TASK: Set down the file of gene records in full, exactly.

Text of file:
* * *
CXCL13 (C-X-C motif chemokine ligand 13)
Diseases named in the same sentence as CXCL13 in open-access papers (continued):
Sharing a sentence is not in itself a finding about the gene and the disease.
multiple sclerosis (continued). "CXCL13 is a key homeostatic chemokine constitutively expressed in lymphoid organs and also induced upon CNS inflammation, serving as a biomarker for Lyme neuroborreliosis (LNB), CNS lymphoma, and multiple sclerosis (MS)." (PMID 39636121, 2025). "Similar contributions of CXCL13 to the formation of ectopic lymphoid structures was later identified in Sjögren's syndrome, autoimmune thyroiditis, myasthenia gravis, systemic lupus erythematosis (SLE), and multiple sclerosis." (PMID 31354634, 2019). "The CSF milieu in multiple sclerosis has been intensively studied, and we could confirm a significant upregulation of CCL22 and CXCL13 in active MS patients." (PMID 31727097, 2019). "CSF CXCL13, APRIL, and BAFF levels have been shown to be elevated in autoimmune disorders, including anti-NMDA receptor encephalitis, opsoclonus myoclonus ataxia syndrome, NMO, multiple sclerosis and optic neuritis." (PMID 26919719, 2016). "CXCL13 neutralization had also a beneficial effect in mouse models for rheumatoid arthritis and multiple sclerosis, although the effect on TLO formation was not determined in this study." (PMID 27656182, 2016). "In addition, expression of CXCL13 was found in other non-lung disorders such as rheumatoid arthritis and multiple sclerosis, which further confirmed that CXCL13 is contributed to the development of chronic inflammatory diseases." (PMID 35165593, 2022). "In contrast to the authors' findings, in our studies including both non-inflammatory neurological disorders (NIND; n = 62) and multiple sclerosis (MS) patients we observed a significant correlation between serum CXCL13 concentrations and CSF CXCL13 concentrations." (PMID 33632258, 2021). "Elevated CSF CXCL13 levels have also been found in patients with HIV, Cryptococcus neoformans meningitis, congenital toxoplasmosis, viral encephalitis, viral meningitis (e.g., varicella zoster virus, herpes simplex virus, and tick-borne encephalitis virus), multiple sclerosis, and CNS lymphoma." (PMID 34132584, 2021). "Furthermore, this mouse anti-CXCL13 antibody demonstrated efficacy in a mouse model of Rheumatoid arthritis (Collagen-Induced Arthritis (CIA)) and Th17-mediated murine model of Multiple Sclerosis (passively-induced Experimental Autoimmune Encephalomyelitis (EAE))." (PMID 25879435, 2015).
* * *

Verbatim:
CXCL13 (C-X-C motif chemokine ligand 13)
Diseases named in the same sentence as CXCL13 in open-access papers (continued):
Sharing a sentence is not in itself a finding about the gene and the disease.
multiple sclerosis (continued). "CXCL13 is a key homeostatic chemokine constitutively expressed in lymphoid organs and also induced upon CNS inflammation, serving as a biomarker for Lyme neuroborreliosis (LNB), CNS lymphoma, and multiple sclerosis (MS)." (PMID 39636121, 2025). "Similar contributions of CXCL13 to the formation of ectopic lymphoid structures was later identified in Sjögren's syndrome, autoimmune thyroiditis, myasthenia gravis, systemic lupus erythematosis (SLE), and multiple sclerosis." (PMID 31354634, 2019). "The CSF milieu in multiple sclerosis has been intensively studied, and we could confirm a significant upregulation of CCL22 and CXCL13 in active MS patients." (PMID 31727097, 2019). "CSF CXCL13, APRIL, and BAFF levels have been shown to be elevated in autoimmune disorders, including anti-NMDA receptor encephalitis, opsoclonus myoclonus ataxia syndrome, NMO, multiple sclerosis and optic neuritis." (PMID 26919719, 2016). "CXCL13 neutralization had also a beneficial effect in mouse models for rheumatoid arthritis and multiple sclerosis, although the effect on TLO formation was not determined in this study." (PMID 27656182, 2016). "In addition, expression of CXCL13 was found in other non-lung disorders such as rheumatoid arthritis and multiple sclerosis, which further confirmed that CXCL13 is contributed to the development of chronic inflammatory diseases." (PMID 35165593, 2022). "In contrast to the authors' findings, in our studies including both non-inflammatory neurological disorders (NIND; n = 62) and multiple sclerosis (MS) patients we observed a significant correlation between serum CXCL13 concentrations and CSF CXCL13 concentrations." (PMID 33632258, 2021). "Elevated CSF CXCL13 levels have also been found in patients with HIV, Cryptococcus neoformans meningitis, congenital toxoplasmosis, viral encephalitis, viral meningitis (e.g., varicella zoster virus, herpes simplex virus, and tick-borne encephalitis virus), multiple sclerosis, and CNS lymphoma." (PMID 34132584, 2021). "Furthermore, this mouse anti-CXCL13 antibody demonstrated efficacy in a mouse model of Rheumatoid arthritis (Collagen-Induced Arthritis (CIA)) and Th17-mediated murine model of Multiple Sclerosis (passively-induced Experimental Autoimmune Encephalomyelitis (EAE))." (PMID 25879435, 2015).